As advocates for Taiwan, we weren’t supposed to feel this way.

Island Fever

At the time, I’d hit a foggy patch in my own work with Build Great Bridges Around Taiwan (BGBAT), a community of Taiwan-affiliated thinkers and doers whom I’d convened in hopes of sharing progress and addressing challenges together to build Taiwan’s future.

I’d started the group to look into why Taiwan was stagnating on the transition to a global innovation economy and why it can’t seem to attract and retain globally-minded talent that could drive this innovation. It was especially confounding because Taiwan was able to reverse the brain drain the first time, when it built the Science Parks with a wave of incentives— it’s what brought my father and our family back to Taiwan.

The issue also struck a personal chord because throughout the eight years I’ve lived in Taiwan, my own friends had often left or thought about leaving. I liked most aspects of living here, but my own “island fever” would trigger and I’d think about leaving too, when what was missing hit me — a connection to the global and innovative, a sense of the future and of course, the lack of upward mobility that Yang had pointed out.

After Trump’s election, going back to the U.S. seemed less attractive. So if I was going to stay in Taiwan, I wanted to get down to the bottom of what kind of future we could look forward to here. There is a web of people who care about Taiwan on the island and around the world, so wouldn’t hope lie in pooling our efforts across disciplines to highlight the progress and dig into the challenges together?

Looking back, you could say that I was driven by a belief in civic empowerment. After Trump’s election, it was my one recourse to combat powerlessness – to band together to fight for the kind of society we wanted to live in, because we now knew the consequences otherwise.

Yet as I considered this question of what kind of society we wanted to live in, it became clear that Taiwan was in the middle of an identity crisis — and so was the world.

Innovation Hub, Or Not?

As Taiwan transitions toward an innovation economy, the government of Tsai Ing-wen (蔡英文) has stated its aspiration that Taiwan becomes Asia’s Silicon Valley, and has invested heftily in a project by the same name.

Yet Taiwan’s salaries have remained dismally low and company work cultures are anachronistically conservative and hierarchical, both of which actively discourage innovation. Taiwan’s brain drain has become so infamous that it was highlighted in Time Magazine.

What would it take to fix this issue and why hasn’t the government done so?

An article on why Taiwan’s salaries remained low made me question the effectiveness of civic empowerment and opened the doors to cynicism for the first time.

The main culprit, the article argued, was the Central Bank of the Republic of China’s foreign exchange controls from the manufacturing era, keeping exports low-priced and employment stable. This allows uncompetitive and barely profitable businesses in mature industries – which can’t pay high salaries – to stay in business, and which prevents Taiwan’s industries from upgrading.

But why would the Central Bank do this while the rest of the government talked innovation? Could it be that the government was merely paying lip service to innovation, preferring instead to keep the status quo lest they not be elected into office again during the inevitable transition and higher unemployment rates?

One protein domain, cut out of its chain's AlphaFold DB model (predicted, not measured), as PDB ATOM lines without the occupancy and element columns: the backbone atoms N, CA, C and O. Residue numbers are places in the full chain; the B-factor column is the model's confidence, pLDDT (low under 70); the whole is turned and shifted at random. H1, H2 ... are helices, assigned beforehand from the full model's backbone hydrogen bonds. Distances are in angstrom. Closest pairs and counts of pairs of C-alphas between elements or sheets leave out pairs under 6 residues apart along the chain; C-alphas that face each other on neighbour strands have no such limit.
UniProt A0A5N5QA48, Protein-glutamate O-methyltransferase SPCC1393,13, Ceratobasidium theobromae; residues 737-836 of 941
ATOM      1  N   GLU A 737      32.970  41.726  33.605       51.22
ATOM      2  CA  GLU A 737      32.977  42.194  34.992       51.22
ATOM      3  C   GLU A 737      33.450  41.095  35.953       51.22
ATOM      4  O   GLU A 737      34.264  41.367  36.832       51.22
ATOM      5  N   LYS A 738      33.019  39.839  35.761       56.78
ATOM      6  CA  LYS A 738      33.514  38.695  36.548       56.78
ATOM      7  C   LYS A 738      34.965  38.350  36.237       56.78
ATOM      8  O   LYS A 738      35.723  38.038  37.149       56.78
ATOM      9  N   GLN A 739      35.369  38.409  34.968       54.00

Even worse – has democracy kept us squabbling for votes and without the foresight and will to make tough decisions that might be unpopular in the short term but ultimately good for the economy long term? Would our political dysfunction and consequent economic stagnation make us more vulnerable vis-a-vis China?

An Inconvenient Truth

It was right in the thick of my cynicism that the foreigners’ employment act was passed. While I was happy for my foreign friends for finally getting the recognition and benefits they deserve, I didn’t think the law did much to solve the real issues that held Taiwan back from becoming a global innovation hub. Salaries and work cultures were not addressed; were there any plans to?

Taiwan is already too far behind China and Southeast Asia to be able to pay the kind of salaries typical of a scale-oriented, “winner-takes-all” innovation hub, says Ping Chu, serial entrepreneur, renowned supporter of the arts and entrepreneurial endeavors in Taiwan, and leader of Forward Taiwan, the advocacy group that succeeded in passing the foreigners’ employment act.

Once Taiwan accepts the “inconvenient truth” that it’s too late for us to become Silicon Valley, we can focus on Taiwan’s strength as the best place to live in Asia, says Chu. Taiwan attracts those who prioritize quality of life and self-actualization over net worth, which conveniently keeps greed at bay.

Chu therefore advocates for Taiwan to be branded as “your home in Asia” and to focus on quality of life businesses that take advantage of the freedoms Taiwan offers: low cost of living, safety, friendly people, clean air (it’s all relative), and universal health insurance.

This is also why Chu champions the rights of those who are already here through Forward Taiwan, rather than try to attract talent from abroad: we must cherish talent that chooses Taiwan over the glamor and wealth of other innovation hubs; these talent share our values.

A refreshing perspective. Greed and inequality are plaguing Silicon Valley; it’s a race we can’t win, and may not want to win anyway. If Taiwan were to become Silicon Valley, could we maintain the very qualities that make Taiwan special? Like the turtle and the rabbit, could Taiwan’s slower-paced livability become a beacon when other hubs burn themselves out?

Let’s also not forget Taiwan’s strength as a strong manufacturing base, Chu points out – so why not set Germany’s Mittelstand as our role model instead? I have wondered the same – Germany’s model of small and medium-sized businesses, many of them manufacturing-based and family-owned, is the strong silent type, without the glamor but also without the extremities of risk and inequality characteristic of Silicon Valley. Sounds like a better fit to me.